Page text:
Part one of Dan’s top 10 albums is here



6. NWA – Niggaz 4 Life (Ruthless Records – May 1981)

I saw this album as NWA growing up after the dramas of falling out with their manager, learning the hard way about money and music and dealing with Ice Cube leaving after their first brilliant album ‘Straight Outta Compton’

There’s an intelligence to the sound and the structure of the songs and an aggression and maturity in the voices of Dr Dre and MC Ren as they slate their former manager, as well as telling stories of how the Police in America treated them and their black counterparts with disdain and prejudice on the streets.


NWA were a truly ground breaking band who took saying what they felt and how it was to the next level, even to the point that they received a letter from the FBI telling them not to sing “Fuck the Police” at their next concert – Naturally, they sang “Fuck the Police” at their next concert.

7. The Courteeners – St Jude (A&M Records – April 2008)


My brother Lee had just left the Army and came to live with me and my friends in a house share in Nottingham.

We stumbled across The Courteeners and instantly loved them. We managed to bag a couple of tickets for their sold out Rock City gig and were blown away by the atmosphere and energy.

8. Oasis – What’s the Story Morning Glory (Creation Records – October 1995)

This album was massive for a reason, and for me the reason was working class lads writing brilliant, catchy songs in a council house bedroom and somehow becoming rock stars.


At the time I was impressed by the way they looked at ease and quickly adapted to being thrown into the limelight, but as I reflect on the album I do still remember how it made me feel. It was uplifting and catchy and was very much an album of my generation.

Liam is a bit of a tool in reality, but I think Noel has an ability to write melodies that not many in life find so natural.

Possibly controversial, but I don’t care. Definitely in my Top 10.

9. James ‘Gold Mother’ (Fontana Records – June 1990)

Tim Booth always seemed a bit less rock n roll to me, and I think this album shows that he wasn’t trying be. ‘Come Home’ is one of my all-time favourite tracks and, again, James are like the Wonder Stuff to me, not in the sound that they make but in the fact that they’ve created a unique sound that can’t really be compared to anyone else…and one that’s instantly gripping.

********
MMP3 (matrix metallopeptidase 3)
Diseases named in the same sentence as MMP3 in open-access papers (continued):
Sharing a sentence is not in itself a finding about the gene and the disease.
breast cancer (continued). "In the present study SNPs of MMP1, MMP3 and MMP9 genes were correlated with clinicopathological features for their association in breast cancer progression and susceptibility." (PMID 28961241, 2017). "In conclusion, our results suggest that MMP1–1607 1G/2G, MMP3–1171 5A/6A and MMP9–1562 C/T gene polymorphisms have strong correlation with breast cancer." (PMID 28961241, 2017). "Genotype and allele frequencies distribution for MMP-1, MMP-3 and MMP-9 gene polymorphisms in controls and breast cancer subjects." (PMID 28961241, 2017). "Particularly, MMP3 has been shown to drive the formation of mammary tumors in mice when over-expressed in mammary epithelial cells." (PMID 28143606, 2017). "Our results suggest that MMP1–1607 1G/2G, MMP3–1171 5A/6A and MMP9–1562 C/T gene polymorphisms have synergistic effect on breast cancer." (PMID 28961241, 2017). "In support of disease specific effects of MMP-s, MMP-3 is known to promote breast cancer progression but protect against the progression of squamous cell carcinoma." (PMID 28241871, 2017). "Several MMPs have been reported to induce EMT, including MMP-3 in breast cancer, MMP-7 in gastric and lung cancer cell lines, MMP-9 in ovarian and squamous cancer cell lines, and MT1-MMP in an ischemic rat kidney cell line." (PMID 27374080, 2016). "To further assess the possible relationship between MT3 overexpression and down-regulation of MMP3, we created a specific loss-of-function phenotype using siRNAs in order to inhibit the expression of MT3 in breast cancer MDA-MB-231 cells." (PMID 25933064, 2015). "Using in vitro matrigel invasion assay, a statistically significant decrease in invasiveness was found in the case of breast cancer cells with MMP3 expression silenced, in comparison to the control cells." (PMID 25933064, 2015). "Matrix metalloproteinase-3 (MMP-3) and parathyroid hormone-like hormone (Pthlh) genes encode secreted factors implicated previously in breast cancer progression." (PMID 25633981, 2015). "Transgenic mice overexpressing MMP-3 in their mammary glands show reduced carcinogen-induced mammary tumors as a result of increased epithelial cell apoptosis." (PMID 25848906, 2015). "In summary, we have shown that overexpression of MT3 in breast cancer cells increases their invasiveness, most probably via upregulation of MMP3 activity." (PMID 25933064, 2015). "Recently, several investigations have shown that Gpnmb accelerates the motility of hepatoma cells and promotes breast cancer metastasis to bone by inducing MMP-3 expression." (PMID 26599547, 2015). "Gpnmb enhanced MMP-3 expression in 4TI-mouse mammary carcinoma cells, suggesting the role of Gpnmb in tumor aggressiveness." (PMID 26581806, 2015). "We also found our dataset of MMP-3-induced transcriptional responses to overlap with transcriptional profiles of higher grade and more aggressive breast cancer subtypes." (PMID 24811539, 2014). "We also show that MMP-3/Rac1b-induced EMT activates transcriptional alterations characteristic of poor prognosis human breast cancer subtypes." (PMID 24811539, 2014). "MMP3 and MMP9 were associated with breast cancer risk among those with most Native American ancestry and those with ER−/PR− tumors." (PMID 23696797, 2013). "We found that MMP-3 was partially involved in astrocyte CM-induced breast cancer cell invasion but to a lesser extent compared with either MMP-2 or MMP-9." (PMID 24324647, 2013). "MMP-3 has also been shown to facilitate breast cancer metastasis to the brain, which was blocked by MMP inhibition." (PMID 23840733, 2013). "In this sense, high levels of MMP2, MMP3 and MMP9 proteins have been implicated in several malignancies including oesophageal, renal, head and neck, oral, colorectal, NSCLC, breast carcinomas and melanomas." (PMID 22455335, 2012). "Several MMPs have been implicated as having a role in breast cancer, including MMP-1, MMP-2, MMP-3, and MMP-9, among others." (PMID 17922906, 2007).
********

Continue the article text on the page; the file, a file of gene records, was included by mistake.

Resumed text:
I’ll always be a big James fan and this record deserves its place in my Top 10

10. Dre Dre ‘2001’ (Aftermath Ent – November 1999)

Dr Dre made fame with NWA and then went on to mastermind his own career and record label. ‘2001’ is the album that shows his importance within NWA and, for me, shows that he’s the best rap music producer in the world.


The album features Snoop Dog and Eminem but they are really a side show for what is an amazing rap album -In one of the lines he states, “…so give me one more platinum plaque and fuck rap you can have it back.”

Dr Dre received his platinum plaque for 2001 and hung up his earphones. 2001 is a statement from Dr Dre showing the world that he is the number 1 in the Rap industry.

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Award winning journalist and boss of Louder Than War. In a 30 year music writing career, John was the first to write about bands such as Stone Roses and Nirvana and has several best selling music books to his name. He constantly tours the world with Goldblade and the Membranes playing gigs or doing spoken word and speaking at music conferences.


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